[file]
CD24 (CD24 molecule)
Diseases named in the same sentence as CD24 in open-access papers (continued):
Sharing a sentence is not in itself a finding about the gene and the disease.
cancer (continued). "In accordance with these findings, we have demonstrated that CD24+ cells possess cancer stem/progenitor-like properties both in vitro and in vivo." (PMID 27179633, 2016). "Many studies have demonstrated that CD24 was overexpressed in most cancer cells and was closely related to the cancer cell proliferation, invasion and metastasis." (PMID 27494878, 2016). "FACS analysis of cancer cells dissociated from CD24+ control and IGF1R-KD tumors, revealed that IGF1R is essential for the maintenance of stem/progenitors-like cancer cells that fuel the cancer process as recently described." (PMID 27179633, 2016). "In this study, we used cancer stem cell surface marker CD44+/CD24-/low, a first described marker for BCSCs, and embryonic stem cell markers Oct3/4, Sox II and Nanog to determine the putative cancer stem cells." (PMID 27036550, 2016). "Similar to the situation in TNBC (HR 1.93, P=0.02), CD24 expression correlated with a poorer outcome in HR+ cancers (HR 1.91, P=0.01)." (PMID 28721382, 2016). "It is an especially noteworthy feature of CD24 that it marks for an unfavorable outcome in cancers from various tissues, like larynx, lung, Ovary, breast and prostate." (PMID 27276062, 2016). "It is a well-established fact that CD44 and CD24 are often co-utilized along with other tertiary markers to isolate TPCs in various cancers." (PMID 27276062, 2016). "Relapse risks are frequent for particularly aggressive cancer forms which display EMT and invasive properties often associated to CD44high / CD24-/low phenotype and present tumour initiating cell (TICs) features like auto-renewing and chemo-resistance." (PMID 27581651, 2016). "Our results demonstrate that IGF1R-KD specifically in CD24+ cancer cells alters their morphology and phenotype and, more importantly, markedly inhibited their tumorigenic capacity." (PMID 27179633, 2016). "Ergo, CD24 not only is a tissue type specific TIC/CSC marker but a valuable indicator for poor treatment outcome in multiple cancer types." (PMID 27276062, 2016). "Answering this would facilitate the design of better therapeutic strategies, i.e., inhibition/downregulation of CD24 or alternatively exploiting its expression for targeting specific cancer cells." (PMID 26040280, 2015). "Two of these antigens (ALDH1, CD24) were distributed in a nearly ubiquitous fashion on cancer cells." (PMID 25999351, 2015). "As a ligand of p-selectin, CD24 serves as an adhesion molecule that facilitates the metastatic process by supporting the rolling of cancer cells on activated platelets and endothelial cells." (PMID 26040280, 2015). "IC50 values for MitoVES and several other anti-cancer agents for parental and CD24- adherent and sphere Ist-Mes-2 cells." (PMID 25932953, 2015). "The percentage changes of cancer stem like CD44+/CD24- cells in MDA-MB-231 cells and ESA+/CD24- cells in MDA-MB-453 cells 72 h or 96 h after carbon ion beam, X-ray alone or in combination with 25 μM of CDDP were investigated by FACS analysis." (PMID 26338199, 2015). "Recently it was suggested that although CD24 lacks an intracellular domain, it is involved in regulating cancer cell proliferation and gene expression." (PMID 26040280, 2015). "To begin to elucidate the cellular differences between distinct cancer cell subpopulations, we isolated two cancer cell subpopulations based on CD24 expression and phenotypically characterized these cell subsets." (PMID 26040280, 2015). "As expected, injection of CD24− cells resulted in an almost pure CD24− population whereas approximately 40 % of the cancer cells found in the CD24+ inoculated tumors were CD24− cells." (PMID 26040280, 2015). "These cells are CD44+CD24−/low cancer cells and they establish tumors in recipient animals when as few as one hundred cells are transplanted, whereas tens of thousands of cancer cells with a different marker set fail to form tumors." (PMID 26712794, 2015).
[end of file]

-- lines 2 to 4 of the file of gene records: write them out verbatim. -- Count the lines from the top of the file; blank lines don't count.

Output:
Diseases named in the same sentence as CD24 in open-access papers (continued):
Sharing a sentence is not in itself a finding about the gene and the disease.
cancer (continued). "In accordance with these findings, we have demonstrated that CD24+ cells possess cancer stem/progenitor-like properties both in vitro and in vivo." (PMID 27179633, 2016). "Many studies have demonstrated that CD24 was overexpressed in most cancer cells and was closely related to the cancer cell proliferation, invasion and metastasis." (PMID 27494878, 2016). "FACS analysis of cancer cells dissociated from CD24+ control and IGF1R-KD tumors, revealed that IGF1R is essential for the maintenance of stem/progenitors-like cancer cells that fuel the cancer process as recently described." (PMID 27179633, 2016). "In this study, we used cancer stem cell surface marker CD44+/CD24-/low, a first described marker for BCSCs, and embryonic stem cell markers Oct3/4, Sox II and Nanog to determine the putative cancer stem cells." (PMID 27036550, 2016). "Similar to the situation in TNBC (HR 1.93, P=0.02), CD24 expression correlated with a poorer outcome in HR+ cancers (HR 1.91, P=0.01)." (PMID 28721382, 2016). "It is an especially noteworthy feature of CD24 that it marks for an unfavorable outcome in cancers from various tissues, like larynx, lung, Ovary, breast and prostate." (PMID 27276062, 2016). "It is a well-established fact that CD44 and CD24 are often co-utilized along with other tertiary markers to isolate TPCs in various cancers." (PMID 27276062, 2016). "Relapse risks are frequent for particularly aggressive cancer forms which display EMT and invasive properties often associated to CD44high / CD24-/low phenotype and present tumour initiating cell (TICs) features like auto-renewing and chemo-resistance." (PMID 27581651, 2016). "Our results demonstrate that IGF1R-KD specifically in CD24+ cancer cells alters their morphology and phenotype and, more importantly, markedly inhibited their tumorigenic capacity." (PMID 27179633, 2016). "Ergo, CD24 not only is a tissue type specific TIC/CSC marker but a valuable indicator for poor treatment outcome in multiple cancer types." (PMID 27276062, 2016). "Answering this would facilitate the design of better therapeutic strategies, i.e., inhibition/downregulation of CD24 or alternatively exploiting its expression for targeting specific cancer cells." (PMID 26040280, 2015). "Two of these antigens (ALDH1, CD24) were distributed in a nearly ubiquitous fashion on cancer cells." (PMID 25999351, 2015). "As a ligand of p-selectin, CD24 serves as an adhesion molecule that facilitates the metastatic process by supporting the rolling of cancer cells on activated platelets and endothelial cells." (PMID 26040280, 2015). "IC50 values for MitoVES and several other anti-cancer agents for parental and CD24- adherent and sphere Ist-Mes-2 cells." (PMID 25932953, 2015). "The percentage changes of cancer stem like CD44+/CD24- cells in MDA-MB-231 cells and ESA+/CD24- cells in MDA-MB-453 cells 72 h or 96 h after carbon ion beam, X-ray alone or in combination with 25 μM of CDDP were investigated by FACS analysis." (PMID 26338199, 2015). "Recently it was suggested that although CD24 lacks an intracellular domain, it is involved in regulating cancer cell proliferation and gene expression." (PMID 26040280, 2015). "To begin to elucidate the cellular differences between distinct cancer cell subpopulations, we isolated two cancer cell subpopulations based on CD24 expression and phenotypically characterized these cell subsets." (PMID 26040280, 2015). "As expected, injection of CD24− cells resulted in an almost pure CD24− population whereas approximately 40 % of the cancer cells found in the CD24+ inoculated tumors were CD24− cells." (PMID 26040280, 2015). "These cells are CD44+CD24−/low cancer cells and they establish tumors in recipient animals when as few as one hundred cells are transplanted, whereas tens of thousands of cancer cells with a different marker set fail to form tumors." (PMID 26712794, 2015).